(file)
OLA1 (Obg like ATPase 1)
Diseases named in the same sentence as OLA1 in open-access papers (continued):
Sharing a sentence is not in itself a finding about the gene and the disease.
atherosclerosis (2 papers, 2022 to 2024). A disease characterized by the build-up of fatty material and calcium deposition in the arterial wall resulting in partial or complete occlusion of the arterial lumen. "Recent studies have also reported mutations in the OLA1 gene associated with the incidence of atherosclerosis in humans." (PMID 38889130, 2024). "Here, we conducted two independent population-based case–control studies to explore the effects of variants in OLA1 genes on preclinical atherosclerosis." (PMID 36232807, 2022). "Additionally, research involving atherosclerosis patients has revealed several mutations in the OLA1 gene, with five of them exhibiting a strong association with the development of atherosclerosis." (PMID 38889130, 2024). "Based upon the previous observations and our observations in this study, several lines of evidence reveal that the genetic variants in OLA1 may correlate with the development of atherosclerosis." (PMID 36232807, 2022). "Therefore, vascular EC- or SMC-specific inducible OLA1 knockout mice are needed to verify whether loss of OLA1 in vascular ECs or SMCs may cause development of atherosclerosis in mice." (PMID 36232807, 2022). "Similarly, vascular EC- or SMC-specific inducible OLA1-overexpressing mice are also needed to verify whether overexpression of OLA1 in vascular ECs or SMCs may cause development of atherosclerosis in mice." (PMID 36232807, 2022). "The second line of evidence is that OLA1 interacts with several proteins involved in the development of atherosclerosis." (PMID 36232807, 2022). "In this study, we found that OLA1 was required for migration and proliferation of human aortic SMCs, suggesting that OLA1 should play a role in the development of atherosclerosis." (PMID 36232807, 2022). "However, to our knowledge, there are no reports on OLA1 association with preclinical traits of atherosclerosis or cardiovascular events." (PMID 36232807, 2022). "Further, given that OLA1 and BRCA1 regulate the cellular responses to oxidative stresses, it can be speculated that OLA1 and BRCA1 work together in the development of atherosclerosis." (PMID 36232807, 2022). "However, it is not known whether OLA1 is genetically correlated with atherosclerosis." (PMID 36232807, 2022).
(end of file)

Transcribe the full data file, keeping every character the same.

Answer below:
OLA1 (Obg like ATPase 1)
Diseases named in the same sentence as OLA1 in open-access papers (continued):
Sharing a sentence is not in itself a finding about the gene and the disease.
atherosclerosis (2 papers, 2022 to 2024). A disease characterized by the build-up of fatty material and calcium deposition in the arterial wall resulting in partial or complete occlusion of the arterial lumen. "Recent studies have also reported mutations in the OLA1 gene associated with the incidence of atherosclerosis in humans." (PMID 38889130, 2024). "Here, we conducted two independent population-based case–control studies to explore the effects of variants in OLA1 genes on preclinical atherosclerosis." (PMID 36232807, 2022). "Additionally, research involving atherosclerosis patients has revealed several mutations in the OLA1 gene, with five of them exhibiting a strong association with the development of atherosclerosis." (PMID 38889130, 2024). "Based upon the previous observations and our observations in this study, several lines of evidence reveal that the genetic variants in OLA1 may correlate with the development of atherosclerosis." (PMID 36232807, 2022). "Therefore, vascular EC- or SMC-specific inducible OLA1 knockout mice are needed to verify whether loss of OLA1 in vascular ECs or SMCs may cause development of atherosclerosis in mice." (PMID 36232807, 2022). "Similarly, vascular EC- or SMC-specific inducible OLA1-overexpressing mice are also needed to verify whether overexpression of OLA1 in vascular ECs or SMCs may cause development of atherosclerosis in mice." (PMID 36232807, 2022). "The second line of evidence is that OLA1 interacts with several proteins involved in the development of atherosclerosis." (PMID 36232807, 2022). "In this study, we found that OLA1 was required for migration and proliferation of human aortic SMCs, suggesting that OLA1 should play a role in the development of atherosclerosis." (PMID 36232807, 2022). "However, to our knowledge, there are no reports on OLA1 association with preclinical traits of atherosclerosis or cardiovascular events." (PMID 36232807, 2022). "Further, given that OLA1 and BRCA1 regulate the cellular responses to oxidative stresses, it can be speculated that OLA1 and BRCA1 work together in the development of atherosclerosis." (PMID 36232807, 2022). "However, it is not known whether OLA1 is genetically correlated with atherosclerosis." (PMID 36232807, 2022).